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Terry’s French accent is tres tasty

By Eric E. Harrison

This article was published April 17, 2014 at 3:03 a.m.


Pan-seared Salmon comes with creme fraiche, beets and asparagus at Terry’s Finer Foods the Restaurant on Kavanaugh Boulevard in the Heights.

Terry’s Finer Foods used to be just a high-end Heights grocery store until owners Lex and Ellen Golden took it to a new level in 2010 by adding a “slightly French bistro” in the annex that once housed a pie shop.

A few months ago, they moved the restaurant to the other side of the grocery, into a space formerly occupied by a high-end gift shop. The move provides a few more seats but primarily uncramps the restaurant’s style, allowing a lot more space (you’re not quite so much dining cheek-by-jowl with your neighbors), a fancier decor and plenty of room at the back for the full bar.

(Oh, and if you’re into irony, Terry’s recently introduced - a pie shop: The Pie Shop at Terry’s Finer Foods, in fact, inside the grocery store. And the space that was formerly the restaurant?

That’s a Neapolitan-style pizzeria in progress.)

That fancier decor includes an anthracite color scheme - that’s the dark gray the Arkansas Razorbacks have used for a questionable uniform choice (that’s another debate) against which the comfortable, tasteful, yellow-clothed banquettes along the walls and tables in the front, rear and center nicely contrast. Seating varies from plusher semi-thrones to captain’s chairs.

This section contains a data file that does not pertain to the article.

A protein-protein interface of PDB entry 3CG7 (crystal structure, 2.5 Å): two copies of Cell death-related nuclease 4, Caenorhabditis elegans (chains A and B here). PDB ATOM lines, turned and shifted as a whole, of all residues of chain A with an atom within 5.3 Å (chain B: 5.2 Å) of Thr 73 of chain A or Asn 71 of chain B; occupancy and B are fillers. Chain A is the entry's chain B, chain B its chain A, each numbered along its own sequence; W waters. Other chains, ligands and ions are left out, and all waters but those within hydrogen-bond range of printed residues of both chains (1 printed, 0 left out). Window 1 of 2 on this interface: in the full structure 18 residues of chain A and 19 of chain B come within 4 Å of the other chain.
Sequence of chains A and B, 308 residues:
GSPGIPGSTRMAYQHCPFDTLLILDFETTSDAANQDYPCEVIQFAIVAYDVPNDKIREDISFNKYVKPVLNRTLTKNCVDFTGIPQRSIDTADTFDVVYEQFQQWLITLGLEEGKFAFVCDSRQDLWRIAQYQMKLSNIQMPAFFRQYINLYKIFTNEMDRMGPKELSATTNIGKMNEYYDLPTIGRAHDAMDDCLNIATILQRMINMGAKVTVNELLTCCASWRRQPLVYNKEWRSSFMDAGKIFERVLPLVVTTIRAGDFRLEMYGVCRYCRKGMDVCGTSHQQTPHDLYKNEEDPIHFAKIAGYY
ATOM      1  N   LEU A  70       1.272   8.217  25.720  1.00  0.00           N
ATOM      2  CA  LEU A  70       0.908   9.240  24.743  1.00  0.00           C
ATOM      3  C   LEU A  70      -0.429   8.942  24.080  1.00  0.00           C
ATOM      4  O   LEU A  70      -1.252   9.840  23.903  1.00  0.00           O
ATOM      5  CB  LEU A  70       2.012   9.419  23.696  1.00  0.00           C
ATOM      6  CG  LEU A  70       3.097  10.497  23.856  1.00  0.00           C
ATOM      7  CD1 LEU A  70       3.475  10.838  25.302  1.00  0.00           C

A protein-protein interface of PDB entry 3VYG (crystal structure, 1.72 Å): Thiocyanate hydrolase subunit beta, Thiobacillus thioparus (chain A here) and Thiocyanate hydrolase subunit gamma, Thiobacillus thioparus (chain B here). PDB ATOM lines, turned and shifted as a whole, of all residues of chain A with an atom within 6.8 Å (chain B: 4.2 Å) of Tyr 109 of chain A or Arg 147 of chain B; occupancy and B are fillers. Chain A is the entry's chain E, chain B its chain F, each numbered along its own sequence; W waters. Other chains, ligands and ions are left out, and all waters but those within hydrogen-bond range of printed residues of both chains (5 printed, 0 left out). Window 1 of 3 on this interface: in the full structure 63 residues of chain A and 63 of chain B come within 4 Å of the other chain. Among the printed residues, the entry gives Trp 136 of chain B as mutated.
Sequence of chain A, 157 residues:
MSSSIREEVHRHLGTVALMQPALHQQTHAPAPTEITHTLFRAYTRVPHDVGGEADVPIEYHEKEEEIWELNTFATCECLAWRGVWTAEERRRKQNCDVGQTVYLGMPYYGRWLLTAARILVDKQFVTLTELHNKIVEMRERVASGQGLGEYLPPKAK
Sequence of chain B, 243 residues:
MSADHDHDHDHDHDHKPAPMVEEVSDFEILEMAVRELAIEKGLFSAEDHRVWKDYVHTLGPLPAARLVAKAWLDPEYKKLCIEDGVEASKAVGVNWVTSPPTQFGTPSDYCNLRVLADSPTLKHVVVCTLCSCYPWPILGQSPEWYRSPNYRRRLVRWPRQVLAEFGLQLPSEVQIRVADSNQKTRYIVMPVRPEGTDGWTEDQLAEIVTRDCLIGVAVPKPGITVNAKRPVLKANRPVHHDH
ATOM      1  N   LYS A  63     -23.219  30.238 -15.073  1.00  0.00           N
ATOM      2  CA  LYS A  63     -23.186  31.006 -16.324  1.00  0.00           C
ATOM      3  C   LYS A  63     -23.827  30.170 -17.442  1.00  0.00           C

Along the north wall, built in shelving houses plenty of antique books and nice wine bottle-base lamps - plus the wine-bottle chandelier near the bar - that accent the mostly indirect lighting. Several pieces of French-scene artwork have successfully made the move. We do miss the ranks of (empty) French first-growth bottles that lined the windows of the old space, even if they did cause the false impression that Chateau Margaux was actually on Terry’s wine list.

On the tables: cute Paris-scene plates, and some heavy-duty sterling silverware in a number of patterns. (If any two pieces actually match, it’s probably an accident.)

When it f irst opened in 2010, Terry’s f illed a French-restaurant niche that had been vacant since the closing of west Little Rock’s Gypsy’s Grill. Since then, having a very French chef take over at Ashley’s at the Capital Hotel has provided a little competition.

But Terry’s has certainly managed to hold its own cuisine wise, and the menu, which has always featured some of the dishes from the Goldens’ original mid-’90s Heights French restaurant, Chattie’s, has remained remarkably unchanged through a procession of chefs (currently Jeffery Moore).

Some preparations have changed slightly and the side items are seasonal, but you’ll still find the traditional French onion soup leads the expanded list of appetizers, soups and salads, and the duck confit, a grilled salmon filet, the Dover Sole Meuniere and the Magret duck breast among the entrees.

Prices, of course, have gone up in the interim. The Onion Gratinee, $5.25 the last time we had it, is now $8. But it’s still done the traditional way, onions soaked in a made in-the-kitchen veal stock with a big crouton, topped by a goodly layer of bake-melted Gruyere that runs modestly over the side of the brown ceramic crock. As it was four years ago, our dinner version had too much crouton, which soaked up a lot of the tasty, rich onion broth, but otherwise it was superbly delicious. The crouton on a subsequent lunch version was a bit more modest.

We also enjoyed a soup of the day ($6), a potato-Boursin, which, though it had an excellent consistency and a notably Boursin-herb tang, was after all only a gussied up version of potato-cheese soup.